When Barack Obama became President, the debate in European capitals was over how quickly they could decrease the number of troops contributed to NATO’s war in Afghanistan. Yet in the past week, something remarkable has happened in NATO, some of our European allies are actually sending more troops to Afghanistan, not just for temporary duty to safeguard a national election, but for the longer term goal of buying time for the stabilization of a non-Taliban regime in Kabul.

This is a major change in national policies, especially against strong public impatience with the political and military situation in Afghanistan. Who deserves praise for sparking this critical improvement in transatlantic solidarity?

The most obvious candidate is British Prime Minister Gordon Brown. Brown reversed the trend to withdraw troops by promising 500 additional British soldiers and made a very public call this week for all of Europe to contribute 5,000 more forces for Afghanistan. Brown has made a very bold decision in the face of public and media opposition, particularly in light of the reported lack of respect and amity shown to him by the Obama administration. While there have been numerous calls over the years for greater military commitment from Europe to NATO’s historic mission in Afghanistan, what stands out is that in the past week the call is actually being answered by the United Kingdom, Germany, and Slovakia. And there may be more to come.

Another actor who deserves credit is NATO’s Secretary General Anders Fogh Rasmussen. Rasmussen has been a prominent advocate of increasing Europe’s overall contribution, though his public language tends to be focused on augmenting the more palatable non-combat efforts such as the training of Afghan army and police forces. Nevertheless, he has consistently and strongly promoted the need for Europe “to accelerate the process of transition to Afghan lead,” with additional commitments of both combat and non-combat contributions. Rasmussen has also brought new levels of energy and resolve to strengthening NATO’s sagging political will and overcoming bureaucratic and national stumbling blocks in NATO’s partnerships.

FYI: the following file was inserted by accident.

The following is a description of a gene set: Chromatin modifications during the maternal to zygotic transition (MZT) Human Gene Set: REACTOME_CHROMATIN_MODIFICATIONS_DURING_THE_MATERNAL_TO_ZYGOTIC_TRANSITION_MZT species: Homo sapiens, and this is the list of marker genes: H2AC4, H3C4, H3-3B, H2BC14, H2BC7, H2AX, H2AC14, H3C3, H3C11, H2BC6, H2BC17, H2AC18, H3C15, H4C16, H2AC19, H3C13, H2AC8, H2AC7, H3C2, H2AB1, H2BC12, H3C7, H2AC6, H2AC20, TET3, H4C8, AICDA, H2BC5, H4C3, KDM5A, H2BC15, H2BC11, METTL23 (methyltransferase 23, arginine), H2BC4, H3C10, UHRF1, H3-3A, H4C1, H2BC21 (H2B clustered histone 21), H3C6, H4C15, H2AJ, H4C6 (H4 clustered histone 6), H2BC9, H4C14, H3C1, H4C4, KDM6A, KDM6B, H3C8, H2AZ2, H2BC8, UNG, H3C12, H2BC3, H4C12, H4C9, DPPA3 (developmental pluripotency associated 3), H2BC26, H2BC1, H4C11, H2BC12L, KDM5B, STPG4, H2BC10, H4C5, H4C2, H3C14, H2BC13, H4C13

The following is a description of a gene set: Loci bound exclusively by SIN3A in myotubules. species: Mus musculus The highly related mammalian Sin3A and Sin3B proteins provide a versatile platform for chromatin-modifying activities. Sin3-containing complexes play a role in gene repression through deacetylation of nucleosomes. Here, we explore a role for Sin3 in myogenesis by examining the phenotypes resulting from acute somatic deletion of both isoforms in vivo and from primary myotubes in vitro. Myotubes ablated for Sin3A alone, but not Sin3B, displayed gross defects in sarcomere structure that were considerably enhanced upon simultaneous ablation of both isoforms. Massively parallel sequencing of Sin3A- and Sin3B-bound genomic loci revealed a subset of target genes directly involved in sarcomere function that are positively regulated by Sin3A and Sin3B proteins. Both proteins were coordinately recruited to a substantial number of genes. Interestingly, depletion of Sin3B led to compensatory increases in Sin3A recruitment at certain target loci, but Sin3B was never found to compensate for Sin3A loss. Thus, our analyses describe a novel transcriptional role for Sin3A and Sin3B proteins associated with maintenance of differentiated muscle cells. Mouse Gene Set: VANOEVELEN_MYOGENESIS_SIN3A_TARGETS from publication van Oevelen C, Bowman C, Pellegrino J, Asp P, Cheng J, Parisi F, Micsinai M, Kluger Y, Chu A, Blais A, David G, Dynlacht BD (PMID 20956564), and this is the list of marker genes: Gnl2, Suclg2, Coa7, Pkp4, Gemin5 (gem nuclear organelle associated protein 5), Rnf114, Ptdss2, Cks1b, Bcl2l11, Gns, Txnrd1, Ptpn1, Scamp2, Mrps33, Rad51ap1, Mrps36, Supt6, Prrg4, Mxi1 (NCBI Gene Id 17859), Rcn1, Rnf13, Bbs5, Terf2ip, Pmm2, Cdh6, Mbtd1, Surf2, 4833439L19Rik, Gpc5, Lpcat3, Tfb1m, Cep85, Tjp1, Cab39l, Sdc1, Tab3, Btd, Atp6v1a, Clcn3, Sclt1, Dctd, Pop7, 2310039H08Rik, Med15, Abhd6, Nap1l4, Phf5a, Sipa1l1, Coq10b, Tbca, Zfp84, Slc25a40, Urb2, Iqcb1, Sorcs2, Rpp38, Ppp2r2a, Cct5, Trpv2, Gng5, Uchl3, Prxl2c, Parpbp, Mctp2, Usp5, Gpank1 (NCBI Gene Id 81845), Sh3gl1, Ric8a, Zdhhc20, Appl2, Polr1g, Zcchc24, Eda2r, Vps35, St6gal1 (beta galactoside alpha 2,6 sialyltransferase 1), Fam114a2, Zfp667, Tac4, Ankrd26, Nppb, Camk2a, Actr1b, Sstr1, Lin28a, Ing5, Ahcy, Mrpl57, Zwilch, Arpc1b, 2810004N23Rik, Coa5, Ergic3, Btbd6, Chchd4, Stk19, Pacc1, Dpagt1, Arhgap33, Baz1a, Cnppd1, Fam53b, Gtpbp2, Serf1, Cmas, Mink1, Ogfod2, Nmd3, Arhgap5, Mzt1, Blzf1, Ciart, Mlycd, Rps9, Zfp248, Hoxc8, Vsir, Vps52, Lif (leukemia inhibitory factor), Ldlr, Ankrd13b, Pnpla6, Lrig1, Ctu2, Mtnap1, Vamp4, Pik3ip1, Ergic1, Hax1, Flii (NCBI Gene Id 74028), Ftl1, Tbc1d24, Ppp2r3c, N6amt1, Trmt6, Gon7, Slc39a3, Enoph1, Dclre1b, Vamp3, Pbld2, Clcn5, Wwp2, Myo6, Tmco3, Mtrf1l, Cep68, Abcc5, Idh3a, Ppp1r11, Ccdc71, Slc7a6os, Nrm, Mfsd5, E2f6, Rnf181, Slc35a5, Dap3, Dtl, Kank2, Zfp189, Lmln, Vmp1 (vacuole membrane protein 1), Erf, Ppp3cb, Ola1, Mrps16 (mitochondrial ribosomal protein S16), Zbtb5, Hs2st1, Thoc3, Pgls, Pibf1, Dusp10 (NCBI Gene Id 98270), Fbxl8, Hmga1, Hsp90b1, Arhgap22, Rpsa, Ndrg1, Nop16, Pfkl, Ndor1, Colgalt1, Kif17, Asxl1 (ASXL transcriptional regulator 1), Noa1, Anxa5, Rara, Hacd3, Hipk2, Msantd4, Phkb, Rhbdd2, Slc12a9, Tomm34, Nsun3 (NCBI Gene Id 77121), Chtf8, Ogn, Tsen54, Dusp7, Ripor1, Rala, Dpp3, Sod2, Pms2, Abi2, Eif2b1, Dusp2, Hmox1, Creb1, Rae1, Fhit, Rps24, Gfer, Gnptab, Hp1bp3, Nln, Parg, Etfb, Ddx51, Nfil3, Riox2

Perhaps the credit for these new commitments to NATO should go to President Obama? After all, it is the promise of change from his administration that generated phenomenal public acclaim in Europe and provided a more appealing face for America’s need for allied support in Afghanistan. Yet, while Obama remains very popular, his relationship with Europe has been defined more by perceived personal neglect and embarrassing public gaffes with the U.K. and the timing of his missile defense policy, than diplomatic success.

This suggests that credit may be due instead to Vice President Joe Biden, who has made more trips to Europe than Obama and Secretary of State Hillary Clinton. While it remains to be seen who (if anyone?) is driving this administration’s policies on Europe, Biden is certainly one of the key players. He has taken the diplomatic lead in the sensitive cases of Georgia and the Ukraine, while trying to avoid doing damage to the Administration’s greater priority, relations with Moscow. Biden has also done yeoman’s work salvaging relations with Central Europe after the manner in which the new U.S. missile defense policy was imposed. It is no coincidence that rather than withdrawing forces after the transatlantic chill in September, Slovakia pledged more troops to Afghanistan, while Poland and others seek to do so, just a few weeks after Biden’s latest trip to the region.

There are many others who deserve praise for Europe’s increased support. Should we thank German Chancellor Angela Merkel or Defense Minister Karl-Theodor zu Guttenberg for the political will to make a marginal, but influential commitment of additional forces? Or does the credit belong to the German voters for making the change in German policy possible by putting Merkel in power with a stronger CDU government? What about French President Nicolas Sarkozy for fueling a more inclusive environment with the reintegration of the French military into NATO? Please put forward others you believe are contributing to this recent increase in European support for the allied mission in Afghanistan.

Something is going right in NATO and that does not happen as often as it should within the alliance. While the level of troop increases may seem small, it is the change in direction from withdrawal to augmentation that is a major victory for NATO. Let us praise those that are responsible and support their efforts for improving the alliance and building peace in Afghanistan. (photo: BBC)